By Blair Ames, Baltimore Sun Media Group
8:07 AM EDT, June 11, 2014
Corey Andrews is back in the race for Howard County Board of Education.
In an email Tuesday night, Andrews announced that he would be "unsuspending" his campaign following a month in which he says he received "several hundred emails, phone calls, and even letters" asking him to reconsider his decision to withdraw from the race May 19.
"I am unsuspending my campaign with the intention of re-entering the race these next two weeks as a progressive, forward-thinking advocate to fight the corruption on the Howard County Board of Education. As I said before, Howard County deserves better. I want to help make it happen," he said in the email to community members, fellow candidates and media.
While his name was never removed from the ballot since he withdrew from the race past the deadline for that to happen, Andrews suspended his campaign nearly a month ago amid allegations of "political nonsense" and intiimidation of sitting Board members.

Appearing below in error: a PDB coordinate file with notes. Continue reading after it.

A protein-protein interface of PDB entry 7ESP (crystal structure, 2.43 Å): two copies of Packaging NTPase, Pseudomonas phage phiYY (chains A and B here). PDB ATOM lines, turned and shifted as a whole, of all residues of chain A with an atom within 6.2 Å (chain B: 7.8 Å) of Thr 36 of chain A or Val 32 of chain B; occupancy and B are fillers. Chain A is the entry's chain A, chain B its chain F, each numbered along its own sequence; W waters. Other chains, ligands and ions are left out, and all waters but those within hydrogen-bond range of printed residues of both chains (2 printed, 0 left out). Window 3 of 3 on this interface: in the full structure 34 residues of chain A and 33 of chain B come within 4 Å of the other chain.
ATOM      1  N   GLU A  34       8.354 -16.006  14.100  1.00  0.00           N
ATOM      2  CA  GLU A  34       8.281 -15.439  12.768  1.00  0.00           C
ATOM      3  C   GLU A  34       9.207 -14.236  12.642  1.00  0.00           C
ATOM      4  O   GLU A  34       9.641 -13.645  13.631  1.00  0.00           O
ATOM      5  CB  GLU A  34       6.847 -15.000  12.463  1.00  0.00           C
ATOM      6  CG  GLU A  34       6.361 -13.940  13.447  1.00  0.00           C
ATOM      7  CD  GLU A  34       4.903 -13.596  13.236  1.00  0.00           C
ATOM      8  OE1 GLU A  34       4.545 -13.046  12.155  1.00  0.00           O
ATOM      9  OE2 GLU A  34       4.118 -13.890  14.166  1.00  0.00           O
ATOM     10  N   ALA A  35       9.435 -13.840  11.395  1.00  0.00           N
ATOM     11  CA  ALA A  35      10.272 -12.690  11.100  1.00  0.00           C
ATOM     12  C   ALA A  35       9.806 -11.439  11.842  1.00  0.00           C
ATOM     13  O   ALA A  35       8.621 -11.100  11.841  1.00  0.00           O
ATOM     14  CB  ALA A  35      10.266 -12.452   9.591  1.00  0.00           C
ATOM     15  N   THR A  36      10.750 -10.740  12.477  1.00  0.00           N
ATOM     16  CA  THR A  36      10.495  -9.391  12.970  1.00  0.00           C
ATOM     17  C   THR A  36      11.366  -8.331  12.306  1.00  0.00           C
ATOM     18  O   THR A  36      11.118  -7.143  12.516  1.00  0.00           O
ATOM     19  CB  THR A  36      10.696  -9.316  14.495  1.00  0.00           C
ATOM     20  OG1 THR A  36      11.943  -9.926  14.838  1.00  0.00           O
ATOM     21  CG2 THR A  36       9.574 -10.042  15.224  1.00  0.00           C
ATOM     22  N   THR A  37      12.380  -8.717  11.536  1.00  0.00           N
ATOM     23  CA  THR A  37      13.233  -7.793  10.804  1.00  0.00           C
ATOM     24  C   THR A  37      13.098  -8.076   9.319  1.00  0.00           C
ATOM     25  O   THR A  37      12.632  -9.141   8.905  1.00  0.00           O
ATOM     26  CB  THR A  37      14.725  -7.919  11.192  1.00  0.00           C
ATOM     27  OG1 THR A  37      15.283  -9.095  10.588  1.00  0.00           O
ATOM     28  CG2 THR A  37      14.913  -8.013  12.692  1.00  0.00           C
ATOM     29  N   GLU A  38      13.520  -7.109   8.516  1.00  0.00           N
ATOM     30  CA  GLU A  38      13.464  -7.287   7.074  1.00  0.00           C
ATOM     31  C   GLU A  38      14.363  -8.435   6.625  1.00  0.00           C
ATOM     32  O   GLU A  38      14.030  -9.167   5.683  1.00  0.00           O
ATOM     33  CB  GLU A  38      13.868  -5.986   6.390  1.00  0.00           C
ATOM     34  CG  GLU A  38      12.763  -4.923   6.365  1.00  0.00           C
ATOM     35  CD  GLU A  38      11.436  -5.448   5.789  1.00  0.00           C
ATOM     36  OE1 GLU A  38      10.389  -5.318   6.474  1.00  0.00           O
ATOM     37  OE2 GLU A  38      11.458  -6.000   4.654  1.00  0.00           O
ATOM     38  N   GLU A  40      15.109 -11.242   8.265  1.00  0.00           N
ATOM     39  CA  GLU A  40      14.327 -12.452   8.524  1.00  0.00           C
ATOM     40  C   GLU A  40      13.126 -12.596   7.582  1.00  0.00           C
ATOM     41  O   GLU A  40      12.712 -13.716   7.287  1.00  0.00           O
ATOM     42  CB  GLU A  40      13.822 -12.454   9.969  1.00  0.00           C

At the time, Andrews said he believed risking his personal reputation wasn't worth running for the board.
In his email Tuesday, he said his "concerns about that risk have not faded."
"But over the past few weeks, as I have learned more about the way Board members and other candidates operate, it has become apparent that we have only a few good choices. With teachers being neglected by the Superintendent and Board, our school system is going through dire times," he said. "Someone has to step up and right the wrongs. Someone with the knowledge and insight into the Board needs to be elected to make a change."
Andrews said recent correspondence came from parents, teachers, students, school system activists, school officials and even sitting board members.
This is Andrews second run for the Board.
As a senior at Howard High School in 2012, Andrews launched his first campaign for the Howard County Board of Education. He finished with the 13th most votes out of 15 candidates, failing to advance through the primary.
Andrews is one of 13 candidates vying for four open seats on the Board of Education. The primary is June 24, but early voting begins Thursday. Of the 13 candidates, the top eight vote-getters will advance to the general election.